Since the 1.15-acre out-parcel was zoned for retail use, additional options for development were available. Potential retailers included restaurants, copy centers, and banks. The proposed lease rate for the space was $20 to $25 s/f triple net. Two banks approached them hoping to consolidate factoring operations and retail bank branches in the same building. Generally, bank branch space with drive thru lanes went for about $45 s/f. Net, when adding additional floors for office use at market rental rates gave them an expected rate of $25 s/f net, a higher yield than the initial $16.50 s/f net rental rates that they had projected in the main office buildings.

Lease-Up and Financial Projections:

Trammell Crow received a bid from Itasca Construction Associates, Inc., a company that is very familiar with constructing 4-story buildings using the tilt-up method. Trammell Crow estimated the “soft” costs and other expenses and arrived at a total development cost of $39,747,000 or $143 s/f.

   

Trammell Crow made the following key assumptions in its proforma and in its 10-year cash flow projection:

• Initial $16.50 s/f triple net rental for the office buildings and $7.50 s/f of expenses.

• 3% annual increase in rents and expenses after stabilized occupancy

• Pre-leasing of 18,859-square foot bank outparcel at a $25 s/f. net rental rate, pre-leasing of 50% of the larger building upon completion of construction and 80% lease-up of the larger buildings at the end of the first year after completion. Phase 2 would follow a similar pattern.

• All interest costs during the construction period were paid for out of the development budget, and not the operating budget, until stabilized occupancy was achieved.

• No tenant improvements or leasing commissions beyond what was budgeted in the development budget

Pryce Elam had termed it “submarining the A market” or “getting right underneath the Class A market and offering a low-cost, high-efficiency alternative to some of the higher end Class A space being delivered.” This was made possible using the “tilt-up” method which lowered the construction costs by 20%.

The Deal:

Trammell Crow suggested that QRS act as a sole owner and put up 40% of the cost in equity. Titan preferred to not structure joint venture agreements due to previous legal problems with minor partnerships. Banks require that the equity be invested in the project before they funded any debt. With that being said, QRS would expect that their equity would be invested at the beginning of both phase 1 and 2. The other 60% would be in debt with a lender who was willing to provide the construction loan at an 8% interest-only rate. Amortization of the principal would not be required. When the construction is completed, the construction loan would be turned into a five-year permanent loan with one five-year renewal on the same terms, loan is pre-payable at any time without penalty, also known as a “take-out” loan.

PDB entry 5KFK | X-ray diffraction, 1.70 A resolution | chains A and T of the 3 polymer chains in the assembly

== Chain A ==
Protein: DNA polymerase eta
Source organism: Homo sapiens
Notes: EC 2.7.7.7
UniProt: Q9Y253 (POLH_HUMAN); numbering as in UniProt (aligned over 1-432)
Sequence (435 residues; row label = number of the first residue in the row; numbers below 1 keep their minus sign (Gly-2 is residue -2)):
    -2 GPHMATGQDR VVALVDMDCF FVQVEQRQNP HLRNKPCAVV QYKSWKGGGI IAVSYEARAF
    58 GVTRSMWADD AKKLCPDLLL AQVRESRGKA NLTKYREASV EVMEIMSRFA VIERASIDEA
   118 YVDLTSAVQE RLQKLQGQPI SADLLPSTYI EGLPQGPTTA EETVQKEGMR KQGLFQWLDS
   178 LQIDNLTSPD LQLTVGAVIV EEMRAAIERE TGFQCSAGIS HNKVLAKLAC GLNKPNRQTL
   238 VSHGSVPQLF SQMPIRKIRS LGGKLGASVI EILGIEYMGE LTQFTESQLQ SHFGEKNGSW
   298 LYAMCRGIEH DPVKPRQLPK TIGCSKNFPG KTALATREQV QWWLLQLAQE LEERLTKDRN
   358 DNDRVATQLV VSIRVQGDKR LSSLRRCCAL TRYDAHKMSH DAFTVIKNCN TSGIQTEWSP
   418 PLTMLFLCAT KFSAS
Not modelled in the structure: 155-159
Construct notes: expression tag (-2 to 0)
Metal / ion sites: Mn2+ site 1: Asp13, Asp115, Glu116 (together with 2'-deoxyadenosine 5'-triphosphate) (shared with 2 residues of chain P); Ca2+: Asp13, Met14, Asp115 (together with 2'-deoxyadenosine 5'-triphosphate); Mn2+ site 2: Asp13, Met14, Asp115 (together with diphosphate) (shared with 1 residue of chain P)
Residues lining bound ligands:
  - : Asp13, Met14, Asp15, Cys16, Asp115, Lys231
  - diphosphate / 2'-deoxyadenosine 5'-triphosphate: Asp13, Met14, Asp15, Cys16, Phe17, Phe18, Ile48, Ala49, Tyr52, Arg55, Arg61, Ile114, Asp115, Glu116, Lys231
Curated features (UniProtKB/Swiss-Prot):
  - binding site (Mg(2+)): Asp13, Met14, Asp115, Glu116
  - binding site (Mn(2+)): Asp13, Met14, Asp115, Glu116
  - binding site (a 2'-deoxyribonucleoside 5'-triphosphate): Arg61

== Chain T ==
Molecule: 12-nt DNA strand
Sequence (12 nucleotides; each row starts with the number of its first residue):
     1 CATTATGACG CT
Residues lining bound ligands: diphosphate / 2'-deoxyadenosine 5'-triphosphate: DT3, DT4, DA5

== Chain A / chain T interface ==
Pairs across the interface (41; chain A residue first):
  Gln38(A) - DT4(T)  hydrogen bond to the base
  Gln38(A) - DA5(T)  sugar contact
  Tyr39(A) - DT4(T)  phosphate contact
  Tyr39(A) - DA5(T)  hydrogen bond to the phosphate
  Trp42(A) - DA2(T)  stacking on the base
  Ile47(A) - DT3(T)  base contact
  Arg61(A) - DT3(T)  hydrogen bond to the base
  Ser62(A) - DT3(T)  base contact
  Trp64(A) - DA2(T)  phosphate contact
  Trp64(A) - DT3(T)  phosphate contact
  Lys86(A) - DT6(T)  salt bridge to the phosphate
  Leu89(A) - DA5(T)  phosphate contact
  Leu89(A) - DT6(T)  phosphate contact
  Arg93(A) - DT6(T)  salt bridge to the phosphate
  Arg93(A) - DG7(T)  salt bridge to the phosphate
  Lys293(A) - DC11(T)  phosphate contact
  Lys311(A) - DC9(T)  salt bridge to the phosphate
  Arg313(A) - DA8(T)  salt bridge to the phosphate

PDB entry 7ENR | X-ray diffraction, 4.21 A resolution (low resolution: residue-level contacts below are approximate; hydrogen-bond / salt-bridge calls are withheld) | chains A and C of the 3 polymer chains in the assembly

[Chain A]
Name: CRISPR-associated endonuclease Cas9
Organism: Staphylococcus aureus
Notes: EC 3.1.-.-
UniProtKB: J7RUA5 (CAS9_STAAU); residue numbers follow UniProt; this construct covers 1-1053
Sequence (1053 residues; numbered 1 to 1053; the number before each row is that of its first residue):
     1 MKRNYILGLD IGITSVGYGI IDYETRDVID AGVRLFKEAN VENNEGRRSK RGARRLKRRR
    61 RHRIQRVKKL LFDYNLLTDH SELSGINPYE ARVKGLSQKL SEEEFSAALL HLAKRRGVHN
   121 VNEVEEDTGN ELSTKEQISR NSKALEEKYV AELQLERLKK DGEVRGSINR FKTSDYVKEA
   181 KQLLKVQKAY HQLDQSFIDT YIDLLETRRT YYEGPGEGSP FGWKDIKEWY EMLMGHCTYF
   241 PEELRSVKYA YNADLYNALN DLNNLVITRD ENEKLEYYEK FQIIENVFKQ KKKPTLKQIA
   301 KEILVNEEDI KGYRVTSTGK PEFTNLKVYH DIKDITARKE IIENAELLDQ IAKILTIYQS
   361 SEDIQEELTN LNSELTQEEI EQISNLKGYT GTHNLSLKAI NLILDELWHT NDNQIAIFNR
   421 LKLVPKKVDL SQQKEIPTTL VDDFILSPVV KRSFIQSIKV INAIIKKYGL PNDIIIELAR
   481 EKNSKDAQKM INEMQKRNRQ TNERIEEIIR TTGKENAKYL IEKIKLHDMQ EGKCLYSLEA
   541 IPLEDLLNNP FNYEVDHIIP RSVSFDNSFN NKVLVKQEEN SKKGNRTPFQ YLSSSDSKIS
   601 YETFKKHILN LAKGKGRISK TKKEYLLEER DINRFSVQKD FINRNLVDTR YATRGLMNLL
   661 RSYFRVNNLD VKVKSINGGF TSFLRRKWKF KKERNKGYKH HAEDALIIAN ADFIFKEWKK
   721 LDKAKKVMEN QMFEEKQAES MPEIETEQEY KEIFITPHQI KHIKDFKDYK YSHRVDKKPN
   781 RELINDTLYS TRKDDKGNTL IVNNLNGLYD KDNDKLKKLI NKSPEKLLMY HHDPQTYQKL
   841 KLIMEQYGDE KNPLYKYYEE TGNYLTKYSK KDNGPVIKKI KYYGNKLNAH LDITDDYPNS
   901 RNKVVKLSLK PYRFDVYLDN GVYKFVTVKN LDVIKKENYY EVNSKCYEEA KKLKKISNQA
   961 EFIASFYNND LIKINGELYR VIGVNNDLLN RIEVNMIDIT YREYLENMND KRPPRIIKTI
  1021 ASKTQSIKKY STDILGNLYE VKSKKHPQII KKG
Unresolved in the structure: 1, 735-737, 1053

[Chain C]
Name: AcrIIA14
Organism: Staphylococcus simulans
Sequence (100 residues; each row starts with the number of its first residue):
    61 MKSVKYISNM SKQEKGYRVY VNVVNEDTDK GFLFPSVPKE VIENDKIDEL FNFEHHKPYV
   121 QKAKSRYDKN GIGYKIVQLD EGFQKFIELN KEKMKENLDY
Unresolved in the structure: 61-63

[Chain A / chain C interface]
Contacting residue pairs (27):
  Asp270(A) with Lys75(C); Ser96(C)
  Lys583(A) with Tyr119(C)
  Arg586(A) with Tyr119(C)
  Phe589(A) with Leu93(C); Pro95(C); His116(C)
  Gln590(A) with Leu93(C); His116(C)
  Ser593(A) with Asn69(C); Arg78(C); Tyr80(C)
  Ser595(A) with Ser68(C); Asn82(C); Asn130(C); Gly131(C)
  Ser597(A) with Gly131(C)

The payout would be as followed:

• After the initial capital put forth by QRS is received and a 15% IRR is achieved, a 25%/75% split bonus incentive would be applied with Trammell Crow receiving 25% of the proceeds and QRS would receive a 75% bonus incentive.

• Once QRS achieves a 25% IRR, Trammell Crow's share would increase to 25% - 33% in residual proceeds.

This is also known as a “waterfall payout”.

V. Recommendations

Our recommendation would be that QRS make the investment and build the Doral Costa office park. An abundance of land to build office parks on doesn't' exist in Florida, so take advantage of the situation. The Doral Costa case is dealing with the Miami submarket, which is unique.  This uniqueness is due to it being subject to strict land constraints with only a fifteen-mile distance between the Atlantic Ocean on the East, while towards the west the Everglades National Park. The Everglades are protected by the National Park Service and is home to 1.5 million gross acres of salt and freshwater areas. These areas are often inhabited by a substantial population of crocodiles and alligators. As well as open prairies known for their rich bird life. In summation, Trammell Crow Company has their hands on a piece of land that will hold its value. If QRS chooses to do this deal,  then we would say there is a good chance they will see a healthy return on their investment. Considering Trammell Crow's performance has been steadily declining, which can also be seen by their stock prices over the last year. We would highly encourage QRS to do their due diligence in signing on with Trammell Crow. We recommend that in order to proceed, QRS makes Trammell put money into this project, putting skin in the game really shows other investors that everyone believes in this project and is willing to back up their analyses with personal equity. Without that, it is very obvious that Trammell carries less risk, which would be a very bad situation if the whole project goes south.